Sufjan Stevens and Angelo De Augustine’s first collaborative album is billed as less a “cinematic exegesis” than a “rambling philosophical inquiry,” according to press materials, which isn’t necessarily the most enticing description for a record whose 14 tracks are loosely inspired by a selection of films you may or may not have seen. But A Beginner’s Mind is much more than an incoherent exercise in film commentary disguised as songwriting, and nor does it serve its source material in the same clear-cut way as Stevens’ own soundtrack work for films like The BQE and Call Me By Your Name. Instead, the project is more devoted to the Zen Buddhist concept of shoshin, literally “beginner’s mind,” which prompted the pair to go into each film with an open, empathetic mind and cast out any preconceived notions concerning good and evil.
Musically, A Beginner’s Mind has all the sonic markers of Stevens’ indelible folkier material while also evoking De Augustine’s 2019 record Tomb, a perfect match that makes as much sense on paper as it does on record. It’s also refreshingly lighter turn for Stevens, whose releases in the past couple of years alone include the five-volume instrumental collection Convocations, which was recorded in the wake of the death of his biological father, the ambitious but messy The Ascension, and Aporia, a synth-wave journey made with his stepfather, Lowell Brams. But though A Beginner’s Mind returns to the style that has defined much of his and De Augustine’s discography, the guiding principles that marked its creation also make for a looser and endlessly pleasant listening experience, free from the emotional weight of albums like Carrie & Lowell.
The simplicity of the duo’s approach is almost as essential to the album’s success as its organically collaborative nature: Stevens and De Augustine decamped to a friend’s cabin in upstate New York for a month-long songwriting retreat, where each night they would watch films ranging from All About Eve to Night of the Living Dead to the direct-to-video Bring It On sequel Bring It On Again. The fact that the films served as both a source of comfort and potential inspiration is evident in the album’s endearing, heavenly melodies and poetic but unpretentious lyrics, which can mostly be enjoyed and appreciated outside the confines of narrative thanks to the duo’s effervescent, undeniable chemistry. Opener ‘Reach Out’ is an early highlight that manages to channel the beauty of its source material (Wim Wenders’ Wings of Desire) while creating something all the more transcendent and fragile in its humanity. Even when the reference points are immediately recognizable, like on the tender piano ballad ‘(This Is) The Thing’, the lyrics ruminate on broader philosophical questions (“This is the thing about fiction/ How everything feeds on its paranoia”) without ignoring – and in fact, sharply drawing from – the film’s particular sociocultural resonance.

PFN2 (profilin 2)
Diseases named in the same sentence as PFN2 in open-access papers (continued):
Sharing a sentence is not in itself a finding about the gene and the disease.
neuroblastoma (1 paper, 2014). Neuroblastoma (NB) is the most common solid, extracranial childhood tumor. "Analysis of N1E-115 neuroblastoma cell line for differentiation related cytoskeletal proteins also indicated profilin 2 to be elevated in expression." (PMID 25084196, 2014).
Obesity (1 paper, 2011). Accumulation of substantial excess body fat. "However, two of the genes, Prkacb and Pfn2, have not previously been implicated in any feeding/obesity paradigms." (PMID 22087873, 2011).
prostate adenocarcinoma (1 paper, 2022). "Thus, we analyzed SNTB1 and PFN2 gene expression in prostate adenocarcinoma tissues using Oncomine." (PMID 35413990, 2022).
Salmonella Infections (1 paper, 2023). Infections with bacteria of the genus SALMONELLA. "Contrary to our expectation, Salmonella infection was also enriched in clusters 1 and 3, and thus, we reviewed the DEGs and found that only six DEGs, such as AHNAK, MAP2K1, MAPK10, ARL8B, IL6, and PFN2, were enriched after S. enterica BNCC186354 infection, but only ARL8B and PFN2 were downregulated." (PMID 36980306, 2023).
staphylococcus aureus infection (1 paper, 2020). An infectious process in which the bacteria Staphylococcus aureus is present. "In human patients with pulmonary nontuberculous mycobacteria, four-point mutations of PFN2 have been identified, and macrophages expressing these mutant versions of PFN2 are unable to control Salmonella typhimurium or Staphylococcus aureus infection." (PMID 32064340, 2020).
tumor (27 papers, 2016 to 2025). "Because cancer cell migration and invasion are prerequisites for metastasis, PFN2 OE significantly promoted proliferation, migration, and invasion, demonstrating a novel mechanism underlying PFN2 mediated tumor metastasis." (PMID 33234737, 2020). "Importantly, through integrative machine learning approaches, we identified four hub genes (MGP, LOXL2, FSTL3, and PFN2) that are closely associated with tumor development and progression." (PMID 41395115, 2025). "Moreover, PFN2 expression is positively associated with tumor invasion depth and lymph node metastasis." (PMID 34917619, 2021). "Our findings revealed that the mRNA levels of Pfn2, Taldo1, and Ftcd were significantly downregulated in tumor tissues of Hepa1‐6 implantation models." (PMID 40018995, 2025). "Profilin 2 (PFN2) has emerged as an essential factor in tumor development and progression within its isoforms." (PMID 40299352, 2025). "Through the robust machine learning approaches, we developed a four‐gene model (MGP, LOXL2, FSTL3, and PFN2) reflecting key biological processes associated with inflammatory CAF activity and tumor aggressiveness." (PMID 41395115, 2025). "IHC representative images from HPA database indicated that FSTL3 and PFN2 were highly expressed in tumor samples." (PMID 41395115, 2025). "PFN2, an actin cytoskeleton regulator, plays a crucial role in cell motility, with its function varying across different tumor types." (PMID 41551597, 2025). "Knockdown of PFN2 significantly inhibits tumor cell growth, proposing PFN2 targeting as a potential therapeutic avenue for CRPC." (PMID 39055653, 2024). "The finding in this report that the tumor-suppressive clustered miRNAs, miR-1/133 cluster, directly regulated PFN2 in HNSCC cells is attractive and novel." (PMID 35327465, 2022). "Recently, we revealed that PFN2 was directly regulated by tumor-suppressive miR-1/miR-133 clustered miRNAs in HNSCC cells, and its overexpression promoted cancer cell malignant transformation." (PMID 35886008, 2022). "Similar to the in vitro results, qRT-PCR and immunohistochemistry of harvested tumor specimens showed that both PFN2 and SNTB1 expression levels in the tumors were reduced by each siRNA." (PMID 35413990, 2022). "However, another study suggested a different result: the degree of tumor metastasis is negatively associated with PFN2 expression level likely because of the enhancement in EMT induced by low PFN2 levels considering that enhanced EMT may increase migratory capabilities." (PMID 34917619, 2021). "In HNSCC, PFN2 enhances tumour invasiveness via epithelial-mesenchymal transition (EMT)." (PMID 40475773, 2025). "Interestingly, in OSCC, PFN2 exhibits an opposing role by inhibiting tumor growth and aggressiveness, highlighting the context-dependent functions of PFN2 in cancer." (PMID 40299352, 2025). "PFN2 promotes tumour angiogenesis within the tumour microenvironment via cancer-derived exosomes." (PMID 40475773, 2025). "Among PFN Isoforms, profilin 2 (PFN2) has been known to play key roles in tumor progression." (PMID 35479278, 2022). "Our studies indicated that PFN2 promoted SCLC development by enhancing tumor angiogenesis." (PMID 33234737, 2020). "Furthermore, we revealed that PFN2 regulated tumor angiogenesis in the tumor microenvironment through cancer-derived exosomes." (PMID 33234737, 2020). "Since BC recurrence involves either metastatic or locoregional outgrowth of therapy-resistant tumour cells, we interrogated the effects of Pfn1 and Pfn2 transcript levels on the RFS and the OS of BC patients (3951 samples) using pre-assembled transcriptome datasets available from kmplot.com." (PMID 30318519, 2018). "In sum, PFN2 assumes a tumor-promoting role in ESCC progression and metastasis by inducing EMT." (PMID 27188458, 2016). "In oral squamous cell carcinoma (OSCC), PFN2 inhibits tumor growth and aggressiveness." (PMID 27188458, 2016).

Though not experimental in the way that some of Stevens’ more ambitious, electronic-focused releases have been, A Beginner’s Mind leaves a lot more room for the kind of playfulness that has been lacking in his recent output. ‘Back to Oz’ is driven by a lively rhythm section that makes it stand out among the album’s serene arrangements, while the cinematic ‘You Give Death a Bad Name’ attempts to deliver some of the underlying political messages of George A. Romero’s work through a cheeky Bon Jovi reference: “Shot to the heart, God bless America/ Failed from the start, what are you waiting for?”
Throughout, you get the sense that none of this would work were it not for the subtlety and earnestness Stevens and De Augustine naturally bring to their performances, their angelic voices weaving into each other to seamless and stunning effect. “I just wanted you to know me/ I just wanted to love myself,” they sing on ‘Cimmerian Shade’, a gorgeous ode to Silence of the Lambs director Jonathan Demme, to whom the album is dedicated. “Beauty resides where your spirit dwells.” What A Beginner’s Mind evokes is less a “rambling philosophical inquiry” than a casual and frequently poignant conversation between two artists escaping into and trying to make sense of other people’s art, briefly allowing their voices to be subsumed by their subjects before emerging with something uniquely their own.